Published 12 December 2022

Forty years on from the Falklands War, former Welsh Guardsman, Simon Weston CBE, has been sharing his lived experience of disability and triumphing in the face of adversity.

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Simon was invited to speak to military and civil service personnel at Defence Equipment and Support (DE&S), the procurement arm of the Ministry of Defence (MOD), in Bristol.

The event took place as part of Disability History Month, which runs until 16th December, with over 300 staff from across DE&S taking part.

Simon shared how at the age of 21 he was badly burnt when the RFA Sir Galahad was destroyed in the Bluff Cove air attack in 1982. Staff were captivated by Simon’s journey towards recovery and the barriers he has had to overcome over a prolonged period of time.

Simon was keen to remind those listening about the importance of inclusivity and the challenges individuals face when overcoming or adapting to a disability.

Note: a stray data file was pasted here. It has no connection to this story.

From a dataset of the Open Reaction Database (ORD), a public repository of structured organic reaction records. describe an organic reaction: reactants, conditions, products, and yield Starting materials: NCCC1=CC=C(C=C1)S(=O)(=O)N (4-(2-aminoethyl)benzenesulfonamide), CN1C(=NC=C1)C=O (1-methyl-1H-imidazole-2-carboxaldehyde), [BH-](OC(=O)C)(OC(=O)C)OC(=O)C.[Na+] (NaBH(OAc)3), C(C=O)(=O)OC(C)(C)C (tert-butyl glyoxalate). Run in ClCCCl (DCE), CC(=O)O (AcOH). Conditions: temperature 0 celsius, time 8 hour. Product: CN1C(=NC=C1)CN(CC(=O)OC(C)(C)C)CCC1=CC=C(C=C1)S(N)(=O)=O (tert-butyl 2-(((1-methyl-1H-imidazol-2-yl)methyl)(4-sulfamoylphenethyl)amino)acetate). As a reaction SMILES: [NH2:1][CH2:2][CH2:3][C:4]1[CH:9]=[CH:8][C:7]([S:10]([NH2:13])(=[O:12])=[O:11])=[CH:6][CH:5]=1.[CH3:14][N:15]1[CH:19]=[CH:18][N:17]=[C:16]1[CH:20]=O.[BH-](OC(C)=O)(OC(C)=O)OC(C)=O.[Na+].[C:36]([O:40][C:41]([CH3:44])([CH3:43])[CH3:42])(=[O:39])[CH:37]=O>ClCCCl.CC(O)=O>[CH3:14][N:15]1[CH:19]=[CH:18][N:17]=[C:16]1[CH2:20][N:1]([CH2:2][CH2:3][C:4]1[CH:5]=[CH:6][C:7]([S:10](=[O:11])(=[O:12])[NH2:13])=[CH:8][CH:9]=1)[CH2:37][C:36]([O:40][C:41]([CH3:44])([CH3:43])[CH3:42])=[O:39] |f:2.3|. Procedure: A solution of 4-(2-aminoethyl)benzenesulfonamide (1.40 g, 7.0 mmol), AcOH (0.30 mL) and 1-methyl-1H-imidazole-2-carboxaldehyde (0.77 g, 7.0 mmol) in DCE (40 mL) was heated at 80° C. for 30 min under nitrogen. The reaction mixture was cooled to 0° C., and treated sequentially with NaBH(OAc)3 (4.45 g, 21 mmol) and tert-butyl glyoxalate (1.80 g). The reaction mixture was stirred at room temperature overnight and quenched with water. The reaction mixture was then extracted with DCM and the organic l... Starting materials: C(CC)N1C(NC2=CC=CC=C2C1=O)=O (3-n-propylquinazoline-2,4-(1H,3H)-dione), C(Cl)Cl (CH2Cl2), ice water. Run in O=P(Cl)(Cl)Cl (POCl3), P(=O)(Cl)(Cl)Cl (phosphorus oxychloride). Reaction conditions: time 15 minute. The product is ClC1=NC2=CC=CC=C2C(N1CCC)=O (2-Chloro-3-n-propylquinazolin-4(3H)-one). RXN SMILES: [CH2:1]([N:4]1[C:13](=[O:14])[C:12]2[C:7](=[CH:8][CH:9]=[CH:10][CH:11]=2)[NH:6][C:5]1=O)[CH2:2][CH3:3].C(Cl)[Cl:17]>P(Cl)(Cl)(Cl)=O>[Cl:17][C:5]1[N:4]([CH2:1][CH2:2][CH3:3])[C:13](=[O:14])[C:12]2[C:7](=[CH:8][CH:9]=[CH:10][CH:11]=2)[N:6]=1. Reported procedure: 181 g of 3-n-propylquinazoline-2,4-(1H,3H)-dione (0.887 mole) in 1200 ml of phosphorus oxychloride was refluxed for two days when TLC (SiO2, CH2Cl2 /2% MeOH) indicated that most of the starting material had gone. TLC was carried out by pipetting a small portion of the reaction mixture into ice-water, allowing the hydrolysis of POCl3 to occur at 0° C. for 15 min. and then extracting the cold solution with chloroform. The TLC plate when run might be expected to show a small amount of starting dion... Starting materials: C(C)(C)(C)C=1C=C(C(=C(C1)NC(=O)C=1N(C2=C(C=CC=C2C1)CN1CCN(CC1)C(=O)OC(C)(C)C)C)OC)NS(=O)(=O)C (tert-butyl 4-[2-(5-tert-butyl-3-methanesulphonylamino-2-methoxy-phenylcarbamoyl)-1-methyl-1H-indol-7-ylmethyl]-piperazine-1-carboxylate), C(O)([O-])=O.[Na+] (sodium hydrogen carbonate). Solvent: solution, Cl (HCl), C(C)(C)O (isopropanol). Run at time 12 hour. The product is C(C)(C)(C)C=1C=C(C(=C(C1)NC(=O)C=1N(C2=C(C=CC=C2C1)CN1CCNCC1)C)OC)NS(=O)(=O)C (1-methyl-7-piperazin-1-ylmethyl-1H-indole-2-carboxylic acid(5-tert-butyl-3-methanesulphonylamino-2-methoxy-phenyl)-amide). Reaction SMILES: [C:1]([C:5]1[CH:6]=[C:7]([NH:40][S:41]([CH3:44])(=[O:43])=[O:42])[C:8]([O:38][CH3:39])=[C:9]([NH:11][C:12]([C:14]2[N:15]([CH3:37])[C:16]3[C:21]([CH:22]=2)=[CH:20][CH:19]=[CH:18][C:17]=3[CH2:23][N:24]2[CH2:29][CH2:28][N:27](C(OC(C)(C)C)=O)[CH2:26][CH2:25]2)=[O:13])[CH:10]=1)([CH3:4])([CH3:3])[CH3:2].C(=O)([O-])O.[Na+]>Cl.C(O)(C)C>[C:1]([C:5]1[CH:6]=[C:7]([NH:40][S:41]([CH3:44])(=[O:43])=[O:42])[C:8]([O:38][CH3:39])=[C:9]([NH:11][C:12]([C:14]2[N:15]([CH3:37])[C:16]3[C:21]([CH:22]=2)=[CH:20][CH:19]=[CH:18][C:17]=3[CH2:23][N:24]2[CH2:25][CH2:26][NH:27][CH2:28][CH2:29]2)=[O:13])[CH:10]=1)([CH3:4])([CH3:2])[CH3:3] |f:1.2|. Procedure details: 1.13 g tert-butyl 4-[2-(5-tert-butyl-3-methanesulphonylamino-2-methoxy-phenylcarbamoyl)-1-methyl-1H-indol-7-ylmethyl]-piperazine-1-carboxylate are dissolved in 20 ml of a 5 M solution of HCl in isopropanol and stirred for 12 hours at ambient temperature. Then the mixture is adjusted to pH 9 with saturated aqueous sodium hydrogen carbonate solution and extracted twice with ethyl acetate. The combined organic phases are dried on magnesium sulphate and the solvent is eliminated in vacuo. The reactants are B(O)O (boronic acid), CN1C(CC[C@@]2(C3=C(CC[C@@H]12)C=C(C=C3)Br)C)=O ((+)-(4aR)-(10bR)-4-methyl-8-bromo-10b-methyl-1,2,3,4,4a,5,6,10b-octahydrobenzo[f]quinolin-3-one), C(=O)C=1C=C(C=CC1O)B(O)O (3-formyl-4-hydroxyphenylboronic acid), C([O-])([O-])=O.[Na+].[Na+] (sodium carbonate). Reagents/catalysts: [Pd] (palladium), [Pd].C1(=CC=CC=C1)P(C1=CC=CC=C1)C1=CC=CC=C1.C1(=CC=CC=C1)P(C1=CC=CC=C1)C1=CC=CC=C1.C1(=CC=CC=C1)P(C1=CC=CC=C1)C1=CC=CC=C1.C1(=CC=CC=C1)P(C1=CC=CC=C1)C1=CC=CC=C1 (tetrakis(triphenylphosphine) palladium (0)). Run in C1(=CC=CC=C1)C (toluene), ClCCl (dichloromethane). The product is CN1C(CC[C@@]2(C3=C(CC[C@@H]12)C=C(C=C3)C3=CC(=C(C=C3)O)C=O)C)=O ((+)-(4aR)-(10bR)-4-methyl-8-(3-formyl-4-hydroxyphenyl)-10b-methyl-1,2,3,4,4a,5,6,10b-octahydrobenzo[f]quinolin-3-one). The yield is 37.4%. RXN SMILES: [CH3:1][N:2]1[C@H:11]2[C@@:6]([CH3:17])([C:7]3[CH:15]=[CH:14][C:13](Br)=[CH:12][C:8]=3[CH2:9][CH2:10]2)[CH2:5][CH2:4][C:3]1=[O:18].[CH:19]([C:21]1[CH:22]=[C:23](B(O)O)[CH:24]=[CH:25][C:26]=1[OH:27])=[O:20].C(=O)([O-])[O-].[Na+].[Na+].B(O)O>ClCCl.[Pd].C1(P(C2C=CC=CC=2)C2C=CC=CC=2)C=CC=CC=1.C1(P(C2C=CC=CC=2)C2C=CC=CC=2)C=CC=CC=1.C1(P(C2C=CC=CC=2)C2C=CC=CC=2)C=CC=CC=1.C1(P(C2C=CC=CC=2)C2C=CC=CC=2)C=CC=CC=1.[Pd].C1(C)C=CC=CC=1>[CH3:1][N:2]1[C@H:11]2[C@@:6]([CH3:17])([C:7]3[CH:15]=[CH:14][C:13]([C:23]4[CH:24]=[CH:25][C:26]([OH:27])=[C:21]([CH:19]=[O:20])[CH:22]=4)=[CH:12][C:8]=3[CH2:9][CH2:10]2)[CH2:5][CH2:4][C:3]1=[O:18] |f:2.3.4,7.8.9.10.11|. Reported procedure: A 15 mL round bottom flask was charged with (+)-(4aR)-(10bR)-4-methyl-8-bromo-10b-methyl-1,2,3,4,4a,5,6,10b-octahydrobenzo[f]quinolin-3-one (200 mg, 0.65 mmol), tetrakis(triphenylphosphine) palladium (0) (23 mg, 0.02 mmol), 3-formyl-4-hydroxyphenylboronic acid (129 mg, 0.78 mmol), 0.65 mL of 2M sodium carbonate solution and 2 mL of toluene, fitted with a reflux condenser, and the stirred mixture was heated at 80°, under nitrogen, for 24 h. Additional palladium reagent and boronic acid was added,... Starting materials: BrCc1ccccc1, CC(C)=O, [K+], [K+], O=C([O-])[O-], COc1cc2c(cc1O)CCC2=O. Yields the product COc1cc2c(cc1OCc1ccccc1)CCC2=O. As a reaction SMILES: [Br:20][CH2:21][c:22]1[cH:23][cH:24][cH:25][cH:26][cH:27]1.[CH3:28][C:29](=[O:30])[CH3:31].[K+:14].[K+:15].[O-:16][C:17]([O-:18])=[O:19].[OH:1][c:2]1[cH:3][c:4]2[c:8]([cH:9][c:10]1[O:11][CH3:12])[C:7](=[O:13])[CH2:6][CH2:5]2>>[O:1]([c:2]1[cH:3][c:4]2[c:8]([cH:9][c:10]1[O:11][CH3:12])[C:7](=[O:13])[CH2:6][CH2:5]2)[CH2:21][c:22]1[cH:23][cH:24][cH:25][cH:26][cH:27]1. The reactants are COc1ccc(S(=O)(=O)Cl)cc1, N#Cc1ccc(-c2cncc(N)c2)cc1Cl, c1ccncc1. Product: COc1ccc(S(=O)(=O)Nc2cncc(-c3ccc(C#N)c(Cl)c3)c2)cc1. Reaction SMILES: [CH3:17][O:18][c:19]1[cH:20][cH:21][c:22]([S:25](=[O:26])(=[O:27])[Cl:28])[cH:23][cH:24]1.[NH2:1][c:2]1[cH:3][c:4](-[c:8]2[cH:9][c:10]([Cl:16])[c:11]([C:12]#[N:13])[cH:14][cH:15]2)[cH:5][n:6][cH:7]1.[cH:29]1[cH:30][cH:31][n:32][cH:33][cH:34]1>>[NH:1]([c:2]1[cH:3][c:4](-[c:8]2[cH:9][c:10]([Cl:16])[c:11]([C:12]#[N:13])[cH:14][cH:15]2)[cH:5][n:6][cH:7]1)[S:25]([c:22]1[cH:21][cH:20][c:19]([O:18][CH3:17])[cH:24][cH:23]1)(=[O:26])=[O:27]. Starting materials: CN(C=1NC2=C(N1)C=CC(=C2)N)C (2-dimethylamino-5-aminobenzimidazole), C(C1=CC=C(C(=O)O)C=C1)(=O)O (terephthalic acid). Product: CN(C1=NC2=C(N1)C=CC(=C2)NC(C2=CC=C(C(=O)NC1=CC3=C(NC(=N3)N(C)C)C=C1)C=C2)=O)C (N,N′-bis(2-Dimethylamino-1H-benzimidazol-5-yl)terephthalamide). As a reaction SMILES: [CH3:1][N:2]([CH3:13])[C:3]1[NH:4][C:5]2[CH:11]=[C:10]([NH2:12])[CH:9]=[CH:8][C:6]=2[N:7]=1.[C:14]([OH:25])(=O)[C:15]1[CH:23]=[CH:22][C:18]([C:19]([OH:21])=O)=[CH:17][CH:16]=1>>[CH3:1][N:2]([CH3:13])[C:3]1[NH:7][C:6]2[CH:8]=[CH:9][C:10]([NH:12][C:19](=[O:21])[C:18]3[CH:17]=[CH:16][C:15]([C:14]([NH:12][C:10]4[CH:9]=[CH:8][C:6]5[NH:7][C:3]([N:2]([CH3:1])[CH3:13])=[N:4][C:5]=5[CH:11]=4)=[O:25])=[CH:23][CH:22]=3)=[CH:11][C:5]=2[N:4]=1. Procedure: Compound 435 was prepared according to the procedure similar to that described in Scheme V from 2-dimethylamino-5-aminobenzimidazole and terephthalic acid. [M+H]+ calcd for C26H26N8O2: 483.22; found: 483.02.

He said:

“The people with differences are only people with differences. Just talk to people, they’re ordinary human beings who have been through something extraordinary. If they are born with a disability, they largely will be used to people asking or talking to them. If they don’t want to answer, they’ll say.

“Sometimes just going and talking to people it breaks the ice and it makes such a difference so I would say just talk to people and do it in a very respectful way as you would wish to be spoken to yourself.”

DE&S manages a vast range of complex projects and programmes to buy, support and supply vital equipment and services that the UK Armed Forces need to operate effectively. They employ over 11,500 talented civil servants, military personnel and private contractors across more than 150 locations around the world.

Dan Bishop, Director Ships Acquisition and Disabilities Champion for DE&S, said:

“We were really honoured to have Simon to speak to our staff. His lived experience and journey towards recovery provide a great deal of inspiration for anyone facing difficulties, as well as reminding us all that everyone matters and we can all play a part in removing barriers and assisting our colleagues, friends and loved ones to reach their full potential.”

Simon’s story has been well publicised and the subject of five major BBC television documentaries, while his autobiography, Walking Tall, was number one in the best-sellers list. Simon was awarded the CBE for his charitable work in the 2016 New Year’s Honours.